AHCA will make our economy sick

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Our country can’t afford the American Health Care Act (AHCA). When 23 million people lose their health insurance, our whole economy gets sick.

By now most of us know that the AHCA’s biggest funding cut,  $834 billion, will be to Medicaid. All adults with Medicaid are low income, and the majority of them work. Losing their insurance will reduce these individuals’ access to care and worsen their health. This, in turn, will hurt their ability to work and decrease their take-home pay.

I have seen this chain of events firsthand through my work at a nonprofit that fights the causes and effects of poverty. Recently, a graduate of our workforce training program named John was hired to work night shifts at a downtown hotel.

The pay was good, but the job didn’t come with benefits. John discovered that his new schedule exacerbated his sleep apnea, but without health insurance, he couldn’t afford the CPAP machine used to treat it. His exhaustion began to affect the quality of his work. Ultimately, he was fired for falling asleep on the job.

Stories like John’s are all too common, as almost none of the participants in our workforce program have health insurance. When the working poor have less pay and higher medical bills, there are several economic effects such as lower consumer spending. Yet, the AHCA’s most far-reaching side effect will be crippling inequality.

Inequality doesn’t just impact the poor; it inhibits economic growth. Research by the International Monetary Fund shows that, for every one percentage point increase in income for the top fifth of earners, GDP growth decreases by .08 percentage points. In English, this means that as the rich get richer, the economy slows down. Conversely, when the poor get less comparatively so, economic growth actually increases. Everybody wins when the worst-off do better.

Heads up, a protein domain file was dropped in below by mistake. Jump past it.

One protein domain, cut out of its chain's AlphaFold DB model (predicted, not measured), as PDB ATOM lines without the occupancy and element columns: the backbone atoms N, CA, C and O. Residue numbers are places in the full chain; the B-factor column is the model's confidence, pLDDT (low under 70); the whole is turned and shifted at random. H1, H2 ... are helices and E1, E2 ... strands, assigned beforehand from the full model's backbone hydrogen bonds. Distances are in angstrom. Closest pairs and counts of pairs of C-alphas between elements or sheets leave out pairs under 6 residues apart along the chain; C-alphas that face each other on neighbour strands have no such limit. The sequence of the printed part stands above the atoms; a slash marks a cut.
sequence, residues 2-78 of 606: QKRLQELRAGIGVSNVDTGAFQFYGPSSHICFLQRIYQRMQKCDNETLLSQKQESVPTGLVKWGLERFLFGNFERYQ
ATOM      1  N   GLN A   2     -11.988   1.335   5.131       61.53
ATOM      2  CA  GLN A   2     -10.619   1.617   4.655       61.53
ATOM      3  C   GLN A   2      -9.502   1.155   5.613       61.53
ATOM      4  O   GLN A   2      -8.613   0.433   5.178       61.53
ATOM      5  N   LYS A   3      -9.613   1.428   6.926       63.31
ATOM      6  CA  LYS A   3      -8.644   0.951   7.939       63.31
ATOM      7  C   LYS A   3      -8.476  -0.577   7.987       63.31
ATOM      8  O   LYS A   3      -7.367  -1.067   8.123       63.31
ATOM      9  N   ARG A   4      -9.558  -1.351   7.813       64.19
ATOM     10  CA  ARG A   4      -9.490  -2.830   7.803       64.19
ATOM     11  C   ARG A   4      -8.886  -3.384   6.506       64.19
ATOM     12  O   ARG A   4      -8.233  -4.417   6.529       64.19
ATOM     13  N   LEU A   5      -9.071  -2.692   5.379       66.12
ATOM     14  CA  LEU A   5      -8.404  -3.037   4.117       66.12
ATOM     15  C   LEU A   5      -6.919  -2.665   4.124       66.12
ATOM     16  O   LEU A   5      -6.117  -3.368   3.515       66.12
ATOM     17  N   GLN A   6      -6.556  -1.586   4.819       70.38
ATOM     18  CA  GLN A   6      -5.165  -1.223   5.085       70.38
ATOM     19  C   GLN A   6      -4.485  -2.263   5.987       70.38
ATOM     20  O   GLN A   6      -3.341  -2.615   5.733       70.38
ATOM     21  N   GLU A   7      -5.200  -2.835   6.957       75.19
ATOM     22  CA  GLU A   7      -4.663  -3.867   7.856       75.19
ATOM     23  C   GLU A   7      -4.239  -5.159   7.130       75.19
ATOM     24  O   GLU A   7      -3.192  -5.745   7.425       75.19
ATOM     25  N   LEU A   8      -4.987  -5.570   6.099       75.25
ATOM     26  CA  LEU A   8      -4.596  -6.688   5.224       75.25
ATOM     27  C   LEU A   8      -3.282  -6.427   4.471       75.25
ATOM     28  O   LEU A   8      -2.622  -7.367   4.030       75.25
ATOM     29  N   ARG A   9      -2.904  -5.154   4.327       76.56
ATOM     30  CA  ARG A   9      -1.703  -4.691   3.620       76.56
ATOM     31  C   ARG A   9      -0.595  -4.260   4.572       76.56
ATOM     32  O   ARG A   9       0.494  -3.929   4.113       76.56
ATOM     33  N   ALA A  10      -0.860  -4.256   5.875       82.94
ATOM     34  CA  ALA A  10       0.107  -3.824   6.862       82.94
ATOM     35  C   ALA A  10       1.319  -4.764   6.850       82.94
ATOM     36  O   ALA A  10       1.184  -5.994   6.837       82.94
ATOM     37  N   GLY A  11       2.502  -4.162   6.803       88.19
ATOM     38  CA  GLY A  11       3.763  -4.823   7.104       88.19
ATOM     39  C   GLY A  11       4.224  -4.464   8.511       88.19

Greater inequality threatens more than the economy. Extensive research by the World Bank and others links it to poor health and wellness outcomes society-wide. These outcomes include lower life expectancy, higher infant mortality rates, worse mental health and less happiness.

Currently, the U.S. is the most unequal country in the developed world. By contrast, Iceland has one of the lowest levels of inequality, and its citizens can expect to live 4 years longer than Americans. Researchers say this is not only driven by worse health for the poor; the affluent are also less healthy.

Medical costs go up as health goes down, of course. As Warren Buffett recently said, skyrocketing medical expenses, at 17 percent of GDP, are hindering American businesses’ competitiveness. This could hurt our stock market and jeopardize jobs, further risking workers’ insurance, income and health. As our health gets worse, the economy suffers, and our health gets even worse. We are trapped in vicious cycle that will spiral downward until we finally address healthcare costs head on.

When our citizens are sick, our economy can never be well. Call your Senator and ask her or him to protect our future by funding Medicaid at current levels.

Annie Lord is Chief Program Officer at CitySquare in Dallas. She earned her B.A. and Master of Public Policy degrees at Harvard University. She is a Dallas Public Voices Fellow.

The views expressed by contributors are their own and are not the views of The Hill.

Tags Health care finance in the United States Health care in the United States Health insurance Healthcare reform debate in the United States Healthcare reform in the United States
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